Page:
Pardon the brief interlude . . .
I was very excited when I came across this article yesterday. Those who have traveled the path that I’m currently on would surely get pumped over sound bytes like:
“We don’t try to show evangelicals or young earth creationists or intelligent design people that we’re right and they’re wrong. Evolution gives me a bigger God, an undeniably real God.”
I even thought that he might favor preterist or postmillennial eschatology:
“If somebody believes that Jesus, the cosmic janitor, is going to return on a cloud and clean up the mess we made, they’re more likely to have a less responsible way of thinking about the future and handing on a healthy, sustainable world.”
The article, for the most part, sounded quite encouraging. When I visited the Rev. Michael Dowd’s website and began surfing some of the video clips, I began to grow wary. Could I be misunderstanding who the Rev. Dowd believes God to be? I figured I would hold off judgment until I read his book, Thank God for Evolution! How the Marriage of Science and Religion Will Transform Your Life and Our World, a .pdf version of which he is offering for free from his website. (The website will show it as out of stock; simply request to be emailed when it arrives and await several emails that send you back to the website to provide contact information as well as the webpage from which you can download the file.)
My suspicions appeared to be confirmed when I skimmed the several pages of endorsements beyond those of the Nobel laureates quoted first: pastors from the Unity Church of Christianity, the Unitarian Church, and the Unitarian Universalist Church; an individual from the Association of Global New Thought; new-agers Matthew Fox and Barbara Marx Hubbard (no relation to L. Ron Hubbard but just as New-Agey); and the list goes on . . .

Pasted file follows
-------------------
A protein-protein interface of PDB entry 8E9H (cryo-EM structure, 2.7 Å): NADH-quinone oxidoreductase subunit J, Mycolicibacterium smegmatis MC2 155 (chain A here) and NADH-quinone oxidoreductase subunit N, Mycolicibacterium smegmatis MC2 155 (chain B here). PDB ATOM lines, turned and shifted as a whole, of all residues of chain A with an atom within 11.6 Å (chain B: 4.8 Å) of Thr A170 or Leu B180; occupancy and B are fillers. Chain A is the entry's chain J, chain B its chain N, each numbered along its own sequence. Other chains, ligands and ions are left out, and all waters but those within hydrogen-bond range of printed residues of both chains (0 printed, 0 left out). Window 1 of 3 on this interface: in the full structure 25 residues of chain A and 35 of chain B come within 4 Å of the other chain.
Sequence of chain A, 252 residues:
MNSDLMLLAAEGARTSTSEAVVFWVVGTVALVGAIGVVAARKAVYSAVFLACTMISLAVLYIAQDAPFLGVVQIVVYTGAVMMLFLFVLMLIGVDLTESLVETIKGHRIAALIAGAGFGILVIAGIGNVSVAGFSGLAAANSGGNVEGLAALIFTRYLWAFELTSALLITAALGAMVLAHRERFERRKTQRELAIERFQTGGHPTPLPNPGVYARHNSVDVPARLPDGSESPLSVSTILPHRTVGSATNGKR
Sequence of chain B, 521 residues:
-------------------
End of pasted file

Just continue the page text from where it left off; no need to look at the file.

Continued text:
We’re certainly not off to a good start. I figured that the best place to start skimming the book would be to search for the name of Jesus:
“The core teachings of Christianity will remain foundational. The marvels of public revelation will not unseat them. Jesus as ‘the way, the truth, and the life’ will still be central in an evolutionary form of Christianity, just as the backbone of our common ancestor who swam in the sea more than 400 million years ago is still within us, providing vital support. Moreover, Jesus as “the way, the truth, and the life” will be universalized.” (p. 67)
“Simply, get that you are part of the Whole, and then commit to living in deep integrity—and follow through with it. By being and doing this you will effortlessly express your creativity, take responsibility for your life and your legacy, and listen to your heart for guidance from the source of your existence. You will naturally love Reality (God) with all your heart, soul, strength, and mind. You will love your neighbor as yourself. And, yes, this is ‘the way, the truth, and the life’ that the early Christian gospels portray Jesus the Christ incarnating.” (p. 112)
“Christian leaders and laity alike have long recognized that it is not beliefs about Jesus that will save Christians. It is, rather, faith in him (i.e., trust in the values he incarnated, the integrity he enfleshed). The key to salvation is committing to Christ-like integrity. Being ‘in Christ’ and being ‘in evolutionary integrity’ (or, deep integrity) are different ways of saying essentially the same thing.” (p. 169)
“As a creaTHEIST, I choose to regard as no coincidence that the mythic stories of Jesus the Christ so well match what we now know both experientially and experimentally through the public revelations of science. ‘Getting right with God,’ ‘coming home to Reality,’ ‘abiding in Christ,’ and ‘growing in evolutionary integrity’ are different ways of saying the same thing.” (p. 179)
All I can say is that this will be an interesting read . . .